b. 1926 | d. 2019 | British Army
Professor Maldwyn Mills was drafted into the British Army in late 1944. After VE Day, he shipped out to India and Singapore where he taught English and History as part of the Education Corps.
Born in Cardiff, Maldwyn Mills lived on Gordon Road (near to Richmond Road) with his four aunts. He witnessed many of the early air raids on Cardiff, especially around the City Road area. As the war progressed, the Luftwaffe turned their attention to the Heath district. He recalled “for anyone who had been in a WW2 German air raid, the throbbing ‘zoom, zoom’ beat of the engines was unmistakable”.
Maldwyn was not evacuated but he observed that many children were and for some, evacuation away from Cardiff to the Valleys took place, which he felt seemed a strange choice bearing in mind that industries important to the war effort were located in the Valleys. A factory in Treforest made comprehensive sets of model ships. Maldwyn had two of these model ships – the first one he bought was the HMS Cardiff.
Conscription and Training
Maldwyn was eligible for call-up from June 1944, but it was not until November ’44 that he received his call-up papers to the British Army. He was posted for Primary Training, attached to the King’s Royal Rifle Corps and stationed in Strensall, some 6 miles from York. He recalls “an accidental fusion of impressions” and when arriving being observed wearily by 4 WRAC’s one of whom said “Going to t’army– poor little buggers!”.
Following basic training he was posted to Brecon at the Dering Lines Camp to train as an infantryman which involved 10 weeks of Corps training. Given leave he then returned to Brecon to undertake 5 weeks’ Battalion Training. Whilst Maldwyn was in Brecon, VE Day was announced.
“We were woken up by the joyful setting-off of smoke bombs all over the camp. In our Nissen hut, which was close to the parade ground, two lively lads had found some smoke mortars and the whole hut was smothered in green smoke. There was a row over the mess. A pig had ‘escaped’ from the orchard and someone had covered it in painted swastikas!”
Immediately following VE Day Maldwyn was sent on leave and then posted to nearby Crickhowell where the training included close quarter Sten gun firing against tin profiles of Japanese soldiers. Maldwyn observed the rather nervous disposition of the NCO leading the exercise as the Sten was notoriously unstable and would easily pull to one side whilst being fired.
Embarkation from Liverpool to India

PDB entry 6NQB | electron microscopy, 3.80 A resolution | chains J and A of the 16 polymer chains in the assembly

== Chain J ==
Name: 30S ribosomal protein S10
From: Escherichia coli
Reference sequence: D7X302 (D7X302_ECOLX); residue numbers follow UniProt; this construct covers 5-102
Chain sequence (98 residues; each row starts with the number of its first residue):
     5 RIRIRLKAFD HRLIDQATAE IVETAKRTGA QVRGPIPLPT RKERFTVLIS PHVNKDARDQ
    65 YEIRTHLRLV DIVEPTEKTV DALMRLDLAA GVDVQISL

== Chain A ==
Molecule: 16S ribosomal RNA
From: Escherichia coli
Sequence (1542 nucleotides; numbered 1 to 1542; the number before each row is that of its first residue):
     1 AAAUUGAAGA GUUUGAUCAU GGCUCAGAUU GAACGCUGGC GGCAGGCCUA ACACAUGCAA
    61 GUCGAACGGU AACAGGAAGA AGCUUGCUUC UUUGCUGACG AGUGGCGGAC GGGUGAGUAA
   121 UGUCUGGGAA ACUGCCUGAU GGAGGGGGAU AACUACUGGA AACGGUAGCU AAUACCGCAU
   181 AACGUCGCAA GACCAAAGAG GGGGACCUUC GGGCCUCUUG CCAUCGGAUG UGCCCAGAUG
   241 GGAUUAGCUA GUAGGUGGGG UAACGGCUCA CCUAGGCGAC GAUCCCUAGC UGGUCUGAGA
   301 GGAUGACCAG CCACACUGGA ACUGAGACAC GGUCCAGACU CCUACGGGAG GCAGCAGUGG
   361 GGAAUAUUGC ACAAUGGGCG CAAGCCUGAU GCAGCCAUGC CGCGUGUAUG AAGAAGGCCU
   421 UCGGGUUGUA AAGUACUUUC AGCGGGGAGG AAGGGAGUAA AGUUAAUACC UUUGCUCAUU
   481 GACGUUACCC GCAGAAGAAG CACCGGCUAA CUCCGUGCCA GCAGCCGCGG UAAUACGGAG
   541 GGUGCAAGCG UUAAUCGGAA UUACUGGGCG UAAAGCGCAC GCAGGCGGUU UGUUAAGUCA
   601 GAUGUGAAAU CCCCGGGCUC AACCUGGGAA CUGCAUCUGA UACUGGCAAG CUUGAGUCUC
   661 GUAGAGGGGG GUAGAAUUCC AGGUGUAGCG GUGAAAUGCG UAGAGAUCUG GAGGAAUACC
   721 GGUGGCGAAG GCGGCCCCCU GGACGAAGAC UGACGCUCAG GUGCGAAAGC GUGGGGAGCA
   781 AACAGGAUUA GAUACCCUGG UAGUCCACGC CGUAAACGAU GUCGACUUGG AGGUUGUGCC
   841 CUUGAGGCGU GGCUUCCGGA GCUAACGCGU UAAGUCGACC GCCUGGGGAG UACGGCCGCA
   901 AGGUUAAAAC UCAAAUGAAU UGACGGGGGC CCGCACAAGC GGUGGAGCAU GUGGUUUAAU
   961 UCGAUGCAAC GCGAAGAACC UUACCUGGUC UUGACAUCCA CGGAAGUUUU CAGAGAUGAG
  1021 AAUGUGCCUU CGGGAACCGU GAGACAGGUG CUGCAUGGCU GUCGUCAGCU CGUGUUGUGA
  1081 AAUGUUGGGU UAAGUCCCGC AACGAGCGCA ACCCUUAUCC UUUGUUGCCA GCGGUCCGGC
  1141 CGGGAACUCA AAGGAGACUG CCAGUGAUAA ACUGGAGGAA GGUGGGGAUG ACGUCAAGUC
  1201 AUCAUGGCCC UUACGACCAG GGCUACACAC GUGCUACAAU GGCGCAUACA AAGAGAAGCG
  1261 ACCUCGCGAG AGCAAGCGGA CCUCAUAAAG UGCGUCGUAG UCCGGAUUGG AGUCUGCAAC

“Because the war in Europe was over we were shipped on the ‘Tamoroa’, without escort, across the Med. There was no danger from U-Boats anymore. There were mistakes made by our commanding officers on the voyage which served to have a demoralizing psychological effect upon the men. They put on films for us including a pre-war film of the French liner the ‘Normandie’; which of course was later sunk [NB by the British in 1940 with considerable loss of French sailors’ lives]. Of course, we didn’t know what we were being led into and so this extremely tactless choice of film did not help our morale”.
The Tamoroa arrived on the West coast of India and the troops disembarked into Deolali, entering the British Army Transit Camp.
“It was there that I had my first experience of American packaged food including the breakfast of bacon and egg loaf. As a non-smoker I would trade my issue of Camel cigarettes for food including, after all the rationing at home, lychees and mangoes, which were a joy to taste for the first time.
“We then made a three-day train journey on the Great Indian Peninsula Railway which was tedious and not very comfortable. One of our group shot at a cow to try to liven things up. We went to Ramgarh and Ranchi. We were then warned by our officers and NCOs about the dangers of the locality and we even had to dye our underwear dark green for camouflage purposes. This was late 1945, early 1946, and we ended up under the aegis of the Education corps of the Indian Army”.
“I was posted from there to Singapore on the troopship ‘City of Paris’. I found Singapore to be a place of ‘milk and honey’. I wrote home to say that we were having great fun feeding bananas to the monkeys only to receive a sharply worded response from home asking what on earth was I doing that for when in Wales nobody had seen a banana for years! I taught English and History but at times (as in India) it was simply too hot to teach”.
Maldwyn returned home to Liverpool and ‘demobbed’ in early 1948. He recalled the journey home on the Scythia being far more relaxed and care-free than the journey out to India but their arrival in bomb-damaged Liverpool was a sharp reminder of the hardships suffered and faced by the civilian population.
Leaving the Army in Gloucester in 1948, Maldwyn resumed his degree studies in the University of Wales, Cardiff (now Cardiff University), gaining his BA in 1950, his MA in 1952, and then a DPhil from Oxford. After three years’ teaching in Liverpool, he moved to Aberystwyth in 1959 to pursue a distinguished academic career lecturing in English Literature at the University College of Wales, Aberystwyth (now Aberystwyth University), eventually receiving a Personal Chair as Professor of English (specialising in Middle English Romances). He retired in 2003. Professor Mills passed away on 26th November 2019.